Aussie Finds Friend as $1.4 Trillion Pension Pool Buys on Lossesby
Local fund managers cut foreign-exchange exposure, buy Aussie
Currency hedges for equities are highest since at least 2013
Australia’s $1.4 trillion local pension fund industry is one of the few friends the nation’s currency has left during its worst start to a year.
Superannuation fund managers have been buying the Aussie to trim foreign-exchange exposure and increasing how much they hedge their offshore investments. After the local dollar’s more than 30 percent slide since early 2013 boosted returns on their international equity and bond holdings, investors are becoming more cautious about remaining too exposed to swings in the currency market, Macquarie Bank Ltd. said.
“In conversations with super funds, it’s pretty clear that many of them still have to nudge their FX hedge ratios higher in order to get back to historical, normal benchmark levels,” said Gareth Berry, a foreign-exchange and rates strategist at Macquarie in Singapore. “They will buy Aussie opportunistically on dips and that is a source of some comfort for the currency and will provide a degree of buoyancy. It won’t change the trend, but it will moderate the magnitude of any downswing.”
Australia’s dollar has been the worst-hit among developed-market peers over the start of this year amid panic in trading partner China’s financial markets and weakening commodity prices. Strategists see declines slowing in 2016, with the median forecast indicating a 3.9 percent annual loss compared with a drop of at least 8 percent in each of the past three years.
Pension funds had already started to adapt to this outlook. About 29 percent of the A$289.8 billion ($201.9 billion) invested in listed international equities was hedged against currency moves in the third quarter, up from 20 percent in the same period of 2013, according to industry data. For fixed income, the ratio climbed to 64 percent from 57.
At least 20 percent of the world’s fourth-largest pool of savings was invested in international markets at the end of September, according to data compiled by the Australian Prudential Regulation Authority. Allocations to offshore bonds and equities climbed more than 50 percent over two years.
While managers increased how exposed these assets were to movements in the Aussie when it traded above parity with the greenback, expecting a boost to returns as the currency dropped, they are now making large purchases of the local dollar to increase hedge ratios, Macquarie’s Berry said.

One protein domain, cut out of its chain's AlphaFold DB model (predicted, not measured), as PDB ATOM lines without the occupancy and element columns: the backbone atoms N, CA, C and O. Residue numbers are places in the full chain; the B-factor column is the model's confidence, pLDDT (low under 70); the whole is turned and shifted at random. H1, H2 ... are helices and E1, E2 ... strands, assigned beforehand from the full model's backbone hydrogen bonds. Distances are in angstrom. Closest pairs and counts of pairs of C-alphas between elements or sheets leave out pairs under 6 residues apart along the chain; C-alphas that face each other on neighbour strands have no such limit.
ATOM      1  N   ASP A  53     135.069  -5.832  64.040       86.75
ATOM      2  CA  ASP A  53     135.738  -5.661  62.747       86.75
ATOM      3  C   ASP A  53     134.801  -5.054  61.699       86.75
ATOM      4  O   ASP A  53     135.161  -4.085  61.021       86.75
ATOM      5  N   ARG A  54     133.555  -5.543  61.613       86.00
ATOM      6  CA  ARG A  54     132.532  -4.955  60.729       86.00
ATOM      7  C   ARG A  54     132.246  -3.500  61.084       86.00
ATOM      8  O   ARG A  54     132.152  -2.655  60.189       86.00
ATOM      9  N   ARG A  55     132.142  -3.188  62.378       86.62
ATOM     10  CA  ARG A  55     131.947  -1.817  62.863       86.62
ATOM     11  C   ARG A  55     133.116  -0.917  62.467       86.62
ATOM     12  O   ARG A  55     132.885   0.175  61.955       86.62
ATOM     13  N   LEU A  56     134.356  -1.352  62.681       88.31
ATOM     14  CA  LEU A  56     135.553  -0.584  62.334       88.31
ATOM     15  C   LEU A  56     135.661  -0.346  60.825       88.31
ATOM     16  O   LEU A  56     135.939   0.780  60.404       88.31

The Aussie’s decline “is not fully done yet, but it’s mostly behind us and I think that’s a very sensible investment strategy,” he said, predicting a drop to 66 U.S. cents this year.
Australia’s dollar bought 69.77 cents as of 4 p.m. in Sydney on Monday, down 4.4 percent since Dec. 31. It is still holding above an almost seven-year low of 68.96 reached in September, with analysts predicting it will end the year at 70 cents.
Nader Naeimi, head of dynamic markets at AMP Capital Investors, says he actively hedges currency exposure because the Aussie has been a valuable lever to change the overall risk associated with his fund holdings. Bets that the currency will drop against the yen and euro have helped cushion returns in the recent equity selloff, according to Naeimi, who helps manage about $110 billion at AMP.
“If the Aussie dollar falls any more, we will start increasing our hedge ratio and increasing our Aussie dollar exposure,” Sydney-based Naeimi said. “From here on, it’s more of a range trade, so if the Aussie falls into the high-to-mid 60s, we will increase our FX hedges, and if it climbs to the 73-75 region, then we’ll reduce our hedge.”
The currency averaged $1.03 in 2011, a time at which about 17 percent of super funds’ international investments were left exposed to foreign-exchange fluctuations, a National Australia Bank Ltd. survey released in November showed. The currency’s subsequent decline spurred managers to take that exposure to 24 percent on average last year, with the level rising to 53 percent for international equities, according to the survey which covered 40 funds with about A$682 billion under management.
The impact of hedging on fund performance has been significant. The Standard & Poor’s 500 Index has returned 30 percent, including reinvested dividends, on an annualized basis in Aussie-dollar terms over the three years to December 2015, compared with 15 percent in U.S. dollars.
“Some of them will adjust their hedge ratios the further the Aussie dollar falls,” said Emma Lawson, a director of currency at NAB. “As you go from 75 to 70 and the potential downside is less, then funds are looking at that decision, but I wouldn’t say as a whole that it’s being implemented yet and many of them have different thresholds.”